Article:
Jennifer Schultz Nelson
Extension Educator, Horticulture
In my opinion, if you have a gardener to shop for this holiday season, there are a lot of gift options out there. On the other hand, if you are a gardener, you may have a lot of gifts to offer and not even know it.
By now most every one of us has been affected by the horrible state of our economy. Garden related gifts may be a way for your gift recipient to save precious dollars during the year, or may be a way for you to stretch your gift-giving dollars.
Our office has received many calls requesting information on vegetable gardening. I know that the increasing cost of groceries is probably the major fuel behind this interest, but the idealistic side of me likes to think that more people are realizing that home grown produce often tastes a lot better than what you can buy at the store.
If you have some budding vegetable gardeners on your shopping list, University of Illinois publishes a handy reference called Vegetable Gardening in the Midwest. It covers everything from planning your garden to specific information on how to grow and harvest a wide variety of vegetables.
Vegetable and flower gardeners alike will benefit from a gift of a heat mat for seed starting. Many flower and vegetable seeds will germinate faster and more consistently with the addition of bottom heat. A heat mat used for seed starting costs around $30 and will pay for itself in a short time. Starting garden plants from seed is a very cost effective way to grow unique varieties for your garden.
If purchasing garden tools for your favorite gardener, keep quality in mind. With garden tools I have really found that the old adage "you get what you pay for" is very true. But keep in mind that a high price doesn't necessarily mean a quality product. Look for tools made with quality materials, and if they are repairable or not. A tool is not a bargain if it breaks in a year or two!
Tools with a lifetime guarantee are great, especially if the gift recipient or anyone in their household is hard on tools. I personally wish that more of my garden tools had a lifetime warranty. My husband has broken tools that I thought were impossible to break!
Another popular gift for your favorite gardener is a really good pair of gardening gloves. A good pair will cost around $20 or more. I have a hard time rationalizing this cost with my frugal tendencies, but I have gotten as far as trying on these more expensive gloves.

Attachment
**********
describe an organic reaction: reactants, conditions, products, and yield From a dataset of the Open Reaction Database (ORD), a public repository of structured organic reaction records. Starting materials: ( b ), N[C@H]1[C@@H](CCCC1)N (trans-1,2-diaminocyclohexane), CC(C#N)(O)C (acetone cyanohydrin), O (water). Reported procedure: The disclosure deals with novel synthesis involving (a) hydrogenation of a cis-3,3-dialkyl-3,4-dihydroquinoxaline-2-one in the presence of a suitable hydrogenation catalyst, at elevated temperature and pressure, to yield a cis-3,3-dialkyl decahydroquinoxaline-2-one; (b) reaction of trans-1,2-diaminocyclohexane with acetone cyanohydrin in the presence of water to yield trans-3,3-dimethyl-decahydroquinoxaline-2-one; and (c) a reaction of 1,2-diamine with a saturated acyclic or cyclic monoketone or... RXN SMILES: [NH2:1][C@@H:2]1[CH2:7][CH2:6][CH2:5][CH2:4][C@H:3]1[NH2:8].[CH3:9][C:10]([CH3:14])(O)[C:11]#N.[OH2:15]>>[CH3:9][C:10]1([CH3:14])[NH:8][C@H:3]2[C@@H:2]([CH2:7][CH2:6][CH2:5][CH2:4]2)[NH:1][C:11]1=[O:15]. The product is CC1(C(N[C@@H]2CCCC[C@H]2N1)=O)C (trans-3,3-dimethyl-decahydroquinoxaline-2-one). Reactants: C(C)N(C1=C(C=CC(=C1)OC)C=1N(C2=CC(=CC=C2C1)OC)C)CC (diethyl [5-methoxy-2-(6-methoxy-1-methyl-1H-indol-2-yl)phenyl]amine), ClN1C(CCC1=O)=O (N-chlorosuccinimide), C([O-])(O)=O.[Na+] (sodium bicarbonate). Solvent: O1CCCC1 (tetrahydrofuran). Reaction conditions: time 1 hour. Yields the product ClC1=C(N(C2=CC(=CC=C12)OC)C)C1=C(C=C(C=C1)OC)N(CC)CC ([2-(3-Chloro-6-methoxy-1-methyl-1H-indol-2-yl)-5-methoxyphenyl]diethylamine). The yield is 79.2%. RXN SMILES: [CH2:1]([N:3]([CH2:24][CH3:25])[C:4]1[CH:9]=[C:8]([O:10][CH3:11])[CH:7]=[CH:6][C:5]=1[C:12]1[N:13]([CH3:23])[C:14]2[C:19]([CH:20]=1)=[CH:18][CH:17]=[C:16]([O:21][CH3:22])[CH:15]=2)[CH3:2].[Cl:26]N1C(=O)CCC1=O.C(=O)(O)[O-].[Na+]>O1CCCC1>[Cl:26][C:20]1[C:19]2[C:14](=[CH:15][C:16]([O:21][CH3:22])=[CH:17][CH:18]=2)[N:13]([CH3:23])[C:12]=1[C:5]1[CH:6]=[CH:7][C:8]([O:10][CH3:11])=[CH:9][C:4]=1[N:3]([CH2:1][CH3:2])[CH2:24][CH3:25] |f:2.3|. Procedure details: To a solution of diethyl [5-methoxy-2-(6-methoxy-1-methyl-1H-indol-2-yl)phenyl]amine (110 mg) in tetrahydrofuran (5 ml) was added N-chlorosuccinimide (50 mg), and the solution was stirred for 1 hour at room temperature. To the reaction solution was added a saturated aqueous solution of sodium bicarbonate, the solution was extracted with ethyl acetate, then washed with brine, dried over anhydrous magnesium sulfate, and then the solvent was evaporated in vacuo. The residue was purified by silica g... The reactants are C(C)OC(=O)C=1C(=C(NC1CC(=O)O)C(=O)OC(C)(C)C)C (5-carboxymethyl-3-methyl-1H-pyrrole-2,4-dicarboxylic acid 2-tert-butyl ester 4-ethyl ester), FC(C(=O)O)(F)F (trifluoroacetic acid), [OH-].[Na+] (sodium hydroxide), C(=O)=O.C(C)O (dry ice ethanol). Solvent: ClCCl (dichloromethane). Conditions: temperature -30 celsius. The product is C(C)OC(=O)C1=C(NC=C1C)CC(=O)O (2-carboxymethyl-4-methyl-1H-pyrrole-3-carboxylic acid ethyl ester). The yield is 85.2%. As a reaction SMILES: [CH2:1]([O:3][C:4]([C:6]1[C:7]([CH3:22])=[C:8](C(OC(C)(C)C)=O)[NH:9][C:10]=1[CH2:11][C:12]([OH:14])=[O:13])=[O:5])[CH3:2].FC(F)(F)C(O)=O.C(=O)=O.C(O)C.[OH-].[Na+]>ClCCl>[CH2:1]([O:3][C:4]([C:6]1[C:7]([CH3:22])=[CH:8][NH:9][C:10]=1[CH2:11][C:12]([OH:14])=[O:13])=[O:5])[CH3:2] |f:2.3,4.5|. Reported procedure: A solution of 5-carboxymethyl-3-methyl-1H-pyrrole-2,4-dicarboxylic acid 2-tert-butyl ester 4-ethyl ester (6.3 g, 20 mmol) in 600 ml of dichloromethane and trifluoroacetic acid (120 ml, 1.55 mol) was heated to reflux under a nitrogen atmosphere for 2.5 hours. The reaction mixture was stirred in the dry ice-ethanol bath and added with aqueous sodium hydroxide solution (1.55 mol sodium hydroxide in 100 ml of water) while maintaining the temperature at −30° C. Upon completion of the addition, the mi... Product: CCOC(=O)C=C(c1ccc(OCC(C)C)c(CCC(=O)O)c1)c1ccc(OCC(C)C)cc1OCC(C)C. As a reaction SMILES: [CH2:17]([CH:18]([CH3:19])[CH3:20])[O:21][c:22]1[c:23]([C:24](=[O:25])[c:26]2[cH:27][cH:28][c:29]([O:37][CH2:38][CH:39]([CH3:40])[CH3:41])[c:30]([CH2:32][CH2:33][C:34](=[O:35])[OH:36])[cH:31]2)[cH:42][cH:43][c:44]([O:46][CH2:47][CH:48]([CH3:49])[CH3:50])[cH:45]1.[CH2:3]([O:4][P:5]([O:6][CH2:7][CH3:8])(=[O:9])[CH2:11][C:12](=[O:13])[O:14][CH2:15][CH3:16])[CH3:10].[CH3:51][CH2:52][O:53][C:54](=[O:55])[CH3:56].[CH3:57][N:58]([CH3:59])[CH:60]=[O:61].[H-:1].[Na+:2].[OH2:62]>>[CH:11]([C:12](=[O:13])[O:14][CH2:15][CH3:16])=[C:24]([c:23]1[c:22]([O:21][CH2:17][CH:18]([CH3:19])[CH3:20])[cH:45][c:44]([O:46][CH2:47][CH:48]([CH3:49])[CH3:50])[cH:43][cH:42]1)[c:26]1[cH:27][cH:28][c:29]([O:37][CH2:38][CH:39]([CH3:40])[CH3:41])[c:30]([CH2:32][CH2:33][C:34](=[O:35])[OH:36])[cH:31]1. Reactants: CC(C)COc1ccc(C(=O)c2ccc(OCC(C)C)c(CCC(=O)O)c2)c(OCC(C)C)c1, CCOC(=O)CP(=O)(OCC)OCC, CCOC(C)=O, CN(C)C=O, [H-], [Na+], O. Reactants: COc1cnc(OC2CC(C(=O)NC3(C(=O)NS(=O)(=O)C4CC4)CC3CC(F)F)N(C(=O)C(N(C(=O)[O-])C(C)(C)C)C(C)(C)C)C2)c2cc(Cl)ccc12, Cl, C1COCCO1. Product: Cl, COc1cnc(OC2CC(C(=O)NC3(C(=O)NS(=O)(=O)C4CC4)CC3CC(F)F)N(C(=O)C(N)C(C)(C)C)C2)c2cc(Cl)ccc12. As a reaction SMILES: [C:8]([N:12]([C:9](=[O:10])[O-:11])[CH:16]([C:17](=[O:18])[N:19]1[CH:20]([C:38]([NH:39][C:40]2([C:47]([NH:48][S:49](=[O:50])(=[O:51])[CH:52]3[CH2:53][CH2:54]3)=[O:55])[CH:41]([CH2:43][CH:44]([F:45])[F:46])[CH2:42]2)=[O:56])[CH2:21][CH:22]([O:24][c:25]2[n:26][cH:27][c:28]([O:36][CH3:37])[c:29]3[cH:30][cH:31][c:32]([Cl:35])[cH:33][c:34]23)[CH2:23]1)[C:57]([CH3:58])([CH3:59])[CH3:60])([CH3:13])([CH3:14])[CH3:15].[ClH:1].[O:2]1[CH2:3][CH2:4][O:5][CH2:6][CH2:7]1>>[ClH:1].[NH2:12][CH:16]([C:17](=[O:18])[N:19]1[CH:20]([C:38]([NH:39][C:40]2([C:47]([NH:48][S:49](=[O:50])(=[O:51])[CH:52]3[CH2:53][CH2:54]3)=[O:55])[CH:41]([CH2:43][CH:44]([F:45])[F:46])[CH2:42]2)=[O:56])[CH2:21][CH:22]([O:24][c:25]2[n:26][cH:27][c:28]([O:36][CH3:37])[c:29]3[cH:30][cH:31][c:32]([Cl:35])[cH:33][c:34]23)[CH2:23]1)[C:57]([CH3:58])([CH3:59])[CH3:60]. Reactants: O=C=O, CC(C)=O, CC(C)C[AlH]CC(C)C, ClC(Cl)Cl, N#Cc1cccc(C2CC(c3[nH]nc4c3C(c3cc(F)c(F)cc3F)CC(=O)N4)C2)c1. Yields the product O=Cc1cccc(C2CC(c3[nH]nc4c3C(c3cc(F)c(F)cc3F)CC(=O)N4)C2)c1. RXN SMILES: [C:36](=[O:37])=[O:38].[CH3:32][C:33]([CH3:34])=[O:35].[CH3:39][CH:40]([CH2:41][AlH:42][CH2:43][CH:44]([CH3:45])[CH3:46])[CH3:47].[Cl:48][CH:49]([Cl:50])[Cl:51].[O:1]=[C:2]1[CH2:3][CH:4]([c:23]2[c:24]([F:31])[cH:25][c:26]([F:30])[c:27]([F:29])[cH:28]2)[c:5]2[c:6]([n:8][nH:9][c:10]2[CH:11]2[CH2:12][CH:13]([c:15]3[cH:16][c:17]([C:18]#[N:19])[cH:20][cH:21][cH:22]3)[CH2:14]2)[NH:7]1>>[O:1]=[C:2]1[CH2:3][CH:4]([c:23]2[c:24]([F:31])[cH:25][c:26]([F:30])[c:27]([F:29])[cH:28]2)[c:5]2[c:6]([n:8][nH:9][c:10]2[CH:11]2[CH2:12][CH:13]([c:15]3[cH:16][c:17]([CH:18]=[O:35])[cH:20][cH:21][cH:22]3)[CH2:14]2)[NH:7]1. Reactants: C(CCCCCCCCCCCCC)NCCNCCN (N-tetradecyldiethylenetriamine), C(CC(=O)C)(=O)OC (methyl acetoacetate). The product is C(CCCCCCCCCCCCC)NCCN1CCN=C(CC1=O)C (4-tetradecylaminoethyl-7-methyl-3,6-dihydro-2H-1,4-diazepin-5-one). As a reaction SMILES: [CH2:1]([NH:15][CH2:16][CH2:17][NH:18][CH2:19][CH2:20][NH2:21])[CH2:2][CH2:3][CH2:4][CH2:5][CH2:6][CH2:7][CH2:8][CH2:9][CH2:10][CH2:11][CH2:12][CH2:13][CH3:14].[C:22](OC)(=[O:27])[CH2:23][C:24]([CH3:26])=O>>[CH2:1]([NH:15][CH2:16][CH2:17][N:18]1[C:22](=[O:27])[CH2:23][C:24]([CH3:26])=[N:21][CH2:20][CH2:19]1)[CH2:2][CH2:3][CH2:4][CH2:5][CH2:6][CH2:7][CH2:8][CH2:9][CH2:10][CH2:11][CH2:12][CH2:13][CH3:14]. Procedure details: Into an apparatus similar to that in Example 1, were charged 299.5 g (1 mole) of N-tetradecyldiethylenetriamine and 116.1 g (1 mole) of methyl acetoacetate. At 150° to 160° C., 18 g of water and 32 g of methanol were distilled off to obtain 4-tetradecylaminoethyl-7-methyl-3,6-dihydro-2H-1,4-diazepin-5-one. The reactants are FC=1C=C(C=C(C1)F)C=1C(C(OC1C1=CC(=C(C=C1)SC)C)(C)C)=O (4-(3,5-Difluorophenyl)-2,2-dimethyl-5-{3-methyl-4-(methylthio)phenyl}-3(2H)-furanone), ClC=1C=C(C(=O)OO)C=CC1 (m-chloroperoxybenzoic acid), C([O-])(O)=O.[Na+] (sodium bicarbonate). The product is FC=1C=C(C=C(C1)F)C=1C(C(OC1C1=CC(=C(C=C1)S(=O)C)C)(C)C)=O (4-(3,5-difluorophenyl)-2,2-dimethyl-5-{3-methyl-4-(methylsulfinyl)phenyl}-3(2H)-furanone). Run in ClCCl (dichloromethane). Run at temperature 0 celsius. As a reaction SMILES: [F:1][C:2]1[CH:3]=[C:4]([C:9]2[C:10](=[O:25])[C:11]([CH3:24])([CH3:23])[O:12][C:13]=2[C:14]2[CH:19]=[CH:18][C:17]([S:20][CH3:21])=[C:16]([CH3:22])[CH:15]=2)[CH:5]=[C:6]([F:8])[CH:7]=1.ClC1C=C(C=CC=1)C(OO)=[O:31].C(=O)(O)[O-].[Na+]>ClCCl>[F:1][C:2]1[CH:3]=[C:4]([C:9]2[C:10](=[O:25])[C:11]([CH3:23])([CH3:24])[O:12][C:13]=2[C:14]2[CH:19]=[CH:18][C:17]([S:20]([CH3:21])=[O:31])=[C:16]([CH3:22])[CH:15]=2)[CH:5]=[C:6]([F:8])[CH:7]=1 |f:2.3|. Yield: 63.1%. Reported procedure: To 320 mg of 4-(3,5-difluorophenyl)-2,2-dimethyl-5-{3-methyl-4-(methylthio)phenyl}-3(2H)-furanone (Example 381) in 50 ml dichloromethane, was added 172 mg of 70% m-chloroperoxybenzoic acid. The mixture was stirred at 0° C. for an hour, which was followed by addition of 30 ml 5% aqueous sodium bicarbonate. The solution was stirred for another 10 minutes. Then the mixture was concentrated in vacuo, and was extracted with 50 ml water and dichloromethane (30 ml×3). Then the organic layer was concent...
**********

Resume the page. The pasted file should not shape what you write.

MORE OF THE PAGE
I have observed that more expensive gloves come in S-M-L sizes which to me seems to make them fit dramatically better than my typical $5 or less, one size fits all gloves. I have yet to actually purchase any, but I might actually wear gloves in the garden if I had some that actually fit! Maybe Santa will bring some for me this Christmas. We'll see.
If you yourself are a gardener, you may want to use your talents to create one-of-a-kind gifts this year which don't break the bank. Some of these suggestions may be too late for this holiday season, but you will have a head start for next year!
Everyone loves food during the holidays. Why not make some homemade goodies from your garden for those on your gift list? Salsas, jams and jellies are easily canned in a water bath canner and make lovely gifts. Tie a circle of Christmas fabric over the lid and people will think your name is Martha.
The idea of canning can intimidate people, but it is a great way to preserve the tasty fruits and vegetables grown in your home garden. University of Georgia publishes the "bible" of home food preservation, called So Easy to Preserve. Order a copy for you or your favorite gardener at: http://www.uga.edu/setp/.
Herbs from your home garden can be a welcome gift for the cooks on your gift list. Use dried herbs to create your own gourmet herb mixes. University of Illinois has tips about growing, harvesting and drying herbs at: http://www.urbanext.uiuc.edu/herbs/tips.html.
If you grow houseplants that produce lots of offshoots, like spider plants, or propagate easily, like Swedish ivy, consider potting up these plants in attractive pots and attach care instructions for a lovely living gift.
I'm sure most people have heard the idea of creating personal gift certificates for friends and loved ones, for everything from baby sitting to garage cleaning. But what about gardening help?
Friends and family new to gardening would love to have a gift certificate promising home grown seedlings, or better yet, a one-on-one lesson on seed starting. A new homeowner might like divisions of your favorite perennials this spring to start their own garden. How about a gift certificate for your garden tilling services once spring arrives?
You may have some gardeners on your gift list that find they aren't as young as they used to be, and the more strenuous parts of gardening may keep them from gardening. Giving a gift certificate for help in the garden this spring will help them keep their garden going strong.
Consider giving your favorite community-minded gardener the gift of Master Gardener training. The 2009 training begins on January 22, 2009, and meets weekly for 12 weeks. Classes are taught by University of Illinois instructors, introducing a wide range of horticultural topics. Trainees gain horticultural knowledge, and help University of Illinois Extension spread the Master Gardener educational mission of "helping others learn to grow".
Cost of the training is $150 and includes a two volume reference manual, all class handouts and refreshments. The first half of the training is taught in Springfield, the second half in Decatur. Scholarships and payment plans are available.
Trainees agree to give back 60 volunteer hours over a two year period participating in various community education projects, including answering homeowner questions. Call me at 877-6042 or e-mail at firstname.lastname@example.org if you would like more information.